In his second year at the college he attended a cybernetics lecture given by Adam Montandon, who was a student at Plymouth University. After introducing himself to Montandon and explaining his condition the pair started to work on what became known as the eyeborg project.
What they came up with was a camera, mounted on Harbisson’s head that picks up colours and converts them in to sound waves. By memorising the different frequencies Harbisson became the first person in history with the ability to hear colors.
The eyeborg was further developed by Peter Kese, a Slovenian software developer. This further development meant that Harbisson can now perceive three hundred and sixty color hues through varying frequencies. Not only that by adjusting the volume levels accordingly he can also measure color saturation.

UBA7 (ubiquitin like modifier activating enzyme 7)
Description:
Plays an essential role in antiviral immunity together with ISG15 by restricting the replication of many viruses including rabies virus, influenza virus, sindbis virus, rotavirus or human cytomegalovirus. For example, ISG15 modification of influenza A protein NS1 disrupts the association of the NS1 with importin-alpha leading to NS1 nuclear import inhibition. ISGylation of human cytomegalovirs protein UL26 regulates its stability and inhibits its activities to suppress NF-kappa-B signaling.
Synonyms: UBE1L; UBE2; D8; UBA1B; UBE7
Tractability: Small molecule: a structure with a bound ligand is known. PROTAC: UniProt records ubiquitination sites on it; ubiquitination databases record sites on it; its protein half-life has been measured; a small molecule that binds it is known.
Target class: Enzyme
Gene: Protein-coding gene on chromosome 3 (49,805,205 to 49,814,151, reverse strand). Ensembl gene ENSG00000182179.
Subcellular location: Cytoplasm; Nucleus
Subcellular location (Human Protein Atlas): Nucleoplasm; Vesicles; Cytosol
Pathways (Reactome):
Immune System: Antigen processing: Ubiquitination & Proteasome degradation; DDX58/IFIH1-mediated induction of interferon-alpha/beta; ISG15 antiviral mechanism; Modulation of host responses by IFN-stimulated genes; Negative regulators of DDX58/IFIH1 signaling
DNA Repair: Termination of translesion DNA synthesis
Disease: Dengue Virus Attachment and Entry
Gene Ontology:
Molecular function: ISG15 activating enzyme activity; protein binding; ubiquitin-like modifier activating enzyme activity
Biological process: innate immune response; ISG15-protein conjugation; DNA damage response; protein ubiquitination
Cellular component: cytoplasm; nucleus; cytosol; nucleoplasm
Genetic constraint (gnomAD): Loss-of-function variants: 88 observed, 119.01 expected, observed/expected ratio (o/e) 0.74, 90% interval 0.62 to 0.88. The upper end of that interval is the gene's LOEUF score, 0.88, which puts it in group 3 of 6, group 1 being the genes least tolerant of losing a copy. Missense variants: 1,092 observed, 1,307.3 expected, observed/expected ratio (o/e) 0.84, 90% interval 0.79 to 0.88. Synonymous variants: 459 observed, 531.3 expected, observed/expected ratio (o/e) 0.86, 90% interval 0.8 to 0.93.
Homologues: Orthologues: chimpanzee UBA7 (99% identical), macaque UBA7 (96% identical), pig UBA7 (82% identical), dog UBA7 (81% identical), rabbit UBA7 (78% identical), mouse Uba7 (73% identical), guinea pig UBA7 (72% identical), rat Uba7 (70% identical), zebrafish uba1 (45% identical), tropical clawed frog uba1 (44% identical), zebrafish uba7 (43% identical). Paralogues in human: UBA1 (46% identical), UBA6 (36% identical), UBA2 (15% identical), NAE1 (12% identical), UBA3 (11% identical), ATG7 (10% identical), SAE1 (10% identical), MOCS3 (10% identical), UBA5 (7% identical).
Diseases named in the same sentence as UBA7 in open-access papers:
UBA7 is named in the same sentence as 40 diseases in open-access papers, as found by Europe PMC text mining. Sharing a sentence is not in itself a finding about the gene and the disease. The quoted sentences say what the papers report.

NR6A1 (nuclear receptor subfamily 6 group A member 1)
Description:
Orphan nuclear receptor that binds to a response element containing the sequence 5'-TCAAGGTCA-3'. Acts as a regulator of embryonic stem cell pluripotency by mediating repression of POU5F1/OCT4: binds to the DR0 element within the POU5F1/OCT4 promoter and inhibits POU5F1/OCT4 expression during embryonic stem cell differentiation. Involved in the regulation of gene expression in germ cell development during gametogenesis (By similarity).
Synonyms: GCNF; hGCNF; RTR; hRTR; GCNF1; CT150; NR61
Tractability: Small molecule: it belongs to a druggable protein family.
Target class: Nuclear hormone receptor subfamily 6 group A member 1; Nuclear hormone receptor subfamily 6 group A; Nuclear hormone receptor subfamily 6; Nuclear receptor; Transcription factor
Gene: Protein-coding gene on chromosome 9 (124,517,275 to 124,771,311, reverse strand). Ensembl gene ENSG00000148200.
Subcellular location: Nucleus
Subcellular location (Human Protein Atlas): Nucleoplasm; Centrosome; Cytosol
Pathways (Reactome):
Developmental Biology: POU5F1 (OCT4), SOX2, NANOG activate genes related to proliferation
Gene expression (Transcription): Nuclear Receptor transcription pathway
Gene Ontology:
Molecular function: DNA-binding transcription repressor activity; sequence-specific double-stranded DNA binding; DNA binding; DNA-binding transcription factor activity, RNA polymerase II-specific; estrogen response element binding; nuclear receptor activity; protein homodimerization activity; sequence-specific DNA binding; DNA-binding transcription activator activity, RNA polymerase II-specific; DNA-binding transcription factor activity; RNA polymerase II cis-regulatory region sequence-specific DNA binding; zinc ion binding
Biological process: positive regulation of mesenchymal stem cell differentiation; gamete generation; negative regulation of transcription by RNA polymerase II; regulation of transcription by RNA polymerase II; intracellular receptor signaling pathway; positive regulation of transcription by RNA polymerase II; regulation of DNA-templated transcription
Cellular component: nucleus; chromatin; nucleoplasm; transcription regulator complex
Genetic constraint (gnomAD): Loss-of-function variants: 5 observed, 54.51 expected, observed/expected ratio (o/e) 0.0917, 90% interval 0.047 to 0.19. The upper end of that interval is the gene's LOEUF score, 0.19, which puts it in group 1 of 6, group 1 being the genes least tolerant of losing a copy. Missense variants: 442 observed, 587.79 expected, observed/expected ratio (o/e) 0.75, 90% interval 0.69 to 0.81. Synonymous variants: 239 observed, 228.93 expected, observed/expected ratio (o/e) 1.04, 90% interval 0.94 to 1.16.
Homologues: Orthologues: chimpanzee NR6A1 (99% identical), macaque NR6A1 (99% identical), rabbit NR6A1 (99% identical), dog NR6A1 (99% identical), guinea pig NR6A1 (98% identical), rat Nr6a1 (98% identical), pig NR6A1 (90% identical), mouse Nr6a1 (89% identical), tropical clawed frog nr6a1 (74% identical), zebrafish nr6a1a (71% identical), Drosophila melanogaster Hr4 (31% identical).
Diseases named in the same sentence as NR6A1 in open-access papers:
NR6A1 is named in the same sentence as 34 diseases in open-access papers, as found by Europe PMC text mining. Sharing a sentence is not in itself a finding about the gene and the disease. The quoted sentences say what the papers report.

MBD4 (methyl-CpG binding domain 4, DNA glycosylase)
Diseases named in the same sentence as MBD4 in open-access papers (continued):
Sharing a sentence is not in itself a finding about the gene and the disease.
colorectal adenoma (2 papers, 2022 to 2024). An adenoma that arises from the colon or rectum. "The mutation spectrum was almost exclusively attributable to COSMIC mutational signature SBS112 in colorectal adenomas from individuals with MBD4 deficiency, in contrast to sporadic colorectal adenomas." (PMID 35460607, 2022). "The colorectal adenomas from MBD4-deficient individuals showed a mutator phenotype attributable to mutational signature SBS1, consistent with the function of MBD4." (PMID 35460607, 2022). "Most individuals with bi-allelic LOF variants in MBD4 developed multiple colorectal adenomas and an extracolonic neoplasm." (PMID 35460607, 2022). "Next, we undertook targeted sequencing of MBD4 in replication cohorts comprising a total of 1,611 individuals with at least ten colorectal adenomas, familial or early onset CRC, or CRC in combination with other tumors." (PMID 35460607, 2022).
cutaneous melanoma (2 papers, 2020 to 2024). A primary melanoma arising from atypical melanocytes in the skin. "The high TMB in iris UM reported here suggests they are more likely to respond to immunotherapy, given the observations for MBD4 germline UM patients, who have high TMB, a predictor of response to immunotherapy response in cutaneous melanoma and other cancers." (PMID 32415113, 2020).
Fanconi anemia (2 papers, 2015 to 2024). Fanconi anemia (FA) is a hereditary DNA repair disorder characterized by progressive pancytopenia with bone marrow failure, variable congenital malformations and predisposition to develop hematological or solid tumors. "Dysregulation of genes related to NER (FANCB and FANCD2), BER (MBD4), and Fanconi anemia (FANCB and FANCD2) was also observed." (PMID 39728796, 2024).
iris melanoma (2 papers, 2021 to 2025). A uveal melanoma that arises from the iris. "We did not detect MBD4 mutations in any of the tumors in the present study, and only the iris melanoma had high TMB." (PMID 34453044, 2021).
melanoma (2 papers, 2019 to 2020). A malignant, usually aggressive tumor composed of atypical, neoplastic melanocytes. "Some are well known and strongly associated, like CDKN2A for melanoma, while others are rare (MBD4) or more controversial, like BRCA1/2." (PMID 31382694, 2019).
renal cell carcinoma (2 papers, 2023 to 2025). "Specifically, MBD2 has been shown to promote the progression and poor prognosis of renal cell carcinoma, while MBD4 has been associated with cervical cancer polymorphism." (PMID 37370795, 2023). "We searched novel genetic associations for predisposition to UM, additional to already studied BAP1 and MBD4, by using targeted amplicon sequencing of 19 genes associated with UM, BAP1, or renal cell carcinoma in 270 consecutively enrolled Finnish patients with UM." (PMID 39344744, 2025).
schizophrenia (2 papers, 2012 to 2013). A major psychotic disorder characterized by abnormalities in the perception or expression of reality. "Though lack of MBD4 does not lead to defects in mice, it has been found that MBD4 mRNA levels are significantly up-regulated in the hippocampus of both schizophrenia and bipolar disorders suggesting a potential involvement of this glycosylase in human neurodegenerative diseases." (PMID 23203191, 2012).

Here is more of the science, courtesy of YouTube.
The paintings are certainly a new take on old subjects. Below, Bach's Toccata and Fugue in D minor is converted in to color. Harbisson has also used his eyeborg to help him paint the colors of the capital cities of Europe as well as a host of celebrities. His sound portraits are created by listening to the colors of faces with his eyeborg and then translating these sounds on to canvas.
Harbisson’s passport application was rejected on the grounds that his prosthetic was in the picture. There is a little irony here as Harbisson will not himself work from photographs when painting people - only real human faces as, it seems, photos produce different sounds.
Cyborg Head - Wikimedia
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